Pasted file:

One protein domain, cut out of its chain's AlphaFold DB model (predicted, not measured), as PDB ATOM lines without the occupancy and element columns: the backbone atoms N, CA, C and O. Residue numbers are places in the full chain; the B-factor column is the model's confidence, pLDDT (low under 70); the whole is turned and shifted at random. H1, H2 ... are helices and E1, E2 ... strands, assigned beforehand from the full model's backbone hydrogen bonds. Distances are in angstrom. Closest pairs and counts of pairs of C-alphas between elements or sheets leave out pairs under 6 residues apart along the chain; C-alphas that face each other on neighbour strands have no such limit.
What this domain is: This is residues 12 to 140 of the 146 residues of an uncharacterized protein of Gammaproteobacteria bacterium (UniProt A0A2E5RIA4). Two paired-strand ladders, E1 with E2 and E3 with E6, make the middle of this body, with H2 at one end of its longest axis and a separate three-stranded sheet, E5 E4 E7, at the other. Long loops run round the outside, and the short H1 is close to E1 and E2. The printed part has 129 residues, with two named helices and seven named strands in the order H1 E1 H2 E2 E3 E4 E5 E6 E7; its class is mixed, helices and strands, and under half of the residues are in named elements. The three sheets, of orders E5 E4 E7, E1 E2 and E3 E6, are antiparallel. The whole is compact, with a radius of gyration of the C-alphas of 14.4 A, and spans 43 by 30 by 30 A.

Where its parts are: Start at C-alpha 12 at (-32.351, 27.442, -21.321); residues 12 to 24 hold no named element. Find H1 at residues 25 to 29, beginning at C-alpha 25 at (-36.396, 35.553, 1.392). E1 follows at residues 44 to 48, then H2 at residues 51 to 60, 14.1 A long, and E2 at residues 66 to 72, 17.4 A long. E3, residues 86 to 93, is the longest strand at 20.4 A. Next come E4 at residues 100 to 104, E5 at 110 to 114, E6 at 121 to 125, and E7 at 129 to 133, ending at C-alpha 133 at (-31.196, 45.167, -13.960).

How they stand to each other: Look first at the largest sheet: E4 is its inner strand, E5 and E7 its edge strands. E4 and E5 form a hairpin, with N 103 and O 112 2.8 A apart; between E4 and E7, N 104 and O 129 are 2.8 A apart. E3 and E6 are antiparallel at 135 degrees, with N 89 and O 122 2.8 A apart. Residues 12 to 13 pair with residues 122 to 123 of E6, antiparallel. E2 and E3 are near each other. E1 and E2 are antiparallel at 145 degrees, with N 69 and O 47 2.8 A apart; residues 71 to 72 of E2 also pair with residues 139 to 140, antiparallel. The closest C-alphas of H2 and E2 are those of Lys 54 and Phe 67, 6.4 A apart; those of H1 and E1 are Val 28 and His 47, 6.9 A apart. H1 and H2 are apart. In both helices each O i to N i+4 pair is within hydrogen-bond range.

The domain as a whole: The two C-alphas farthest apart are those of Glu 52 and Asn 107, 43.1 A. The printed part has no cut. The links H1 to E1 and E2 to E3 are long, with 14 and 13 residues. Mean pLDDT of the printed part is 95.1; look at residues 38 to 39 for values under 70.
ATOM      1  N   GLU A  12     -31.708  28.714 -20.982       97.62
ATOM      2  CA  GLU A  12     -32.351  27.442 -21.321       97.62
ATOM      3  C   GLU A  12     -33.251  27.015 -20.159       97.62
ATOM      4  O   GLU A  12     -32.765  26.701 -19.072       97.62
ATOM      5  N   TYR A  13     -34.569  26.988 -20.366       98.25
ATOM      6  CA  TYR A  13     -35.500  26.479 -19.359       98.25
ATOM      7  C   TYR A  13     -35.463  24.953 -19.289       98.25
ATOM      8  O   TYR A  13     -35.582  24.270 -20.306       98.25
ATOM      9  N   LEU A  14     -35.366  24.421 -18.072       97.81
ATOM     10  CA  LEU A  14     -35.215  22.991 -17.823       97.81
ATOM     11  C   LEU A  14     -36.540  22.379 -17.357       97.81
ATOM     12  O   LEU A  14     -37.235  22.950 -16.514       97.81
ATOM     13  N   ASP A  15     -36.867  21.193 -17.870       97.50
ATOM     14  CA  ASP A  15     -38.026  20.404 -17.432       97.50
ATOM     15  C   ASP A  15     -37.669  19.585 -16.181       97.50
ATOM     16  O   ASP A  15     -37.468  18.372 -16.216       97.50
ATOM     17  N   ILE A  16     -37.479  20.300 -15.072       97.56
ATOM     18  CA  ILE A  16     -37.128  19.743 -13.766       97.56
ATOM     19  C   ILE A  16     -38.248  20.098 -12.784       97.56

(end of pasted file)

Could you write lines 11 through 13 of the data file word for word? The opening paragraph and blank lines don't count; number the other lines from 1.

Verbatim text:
ATOM      7  C   TYR A  13     -35.463  24.953 -19.289       98.25
ATOM      8  O   TYR A  13     -35.582  24.270 -20.306       98.25
ATOM      9  N   LEU A  14     -35.366  24.421 -18.072       97.81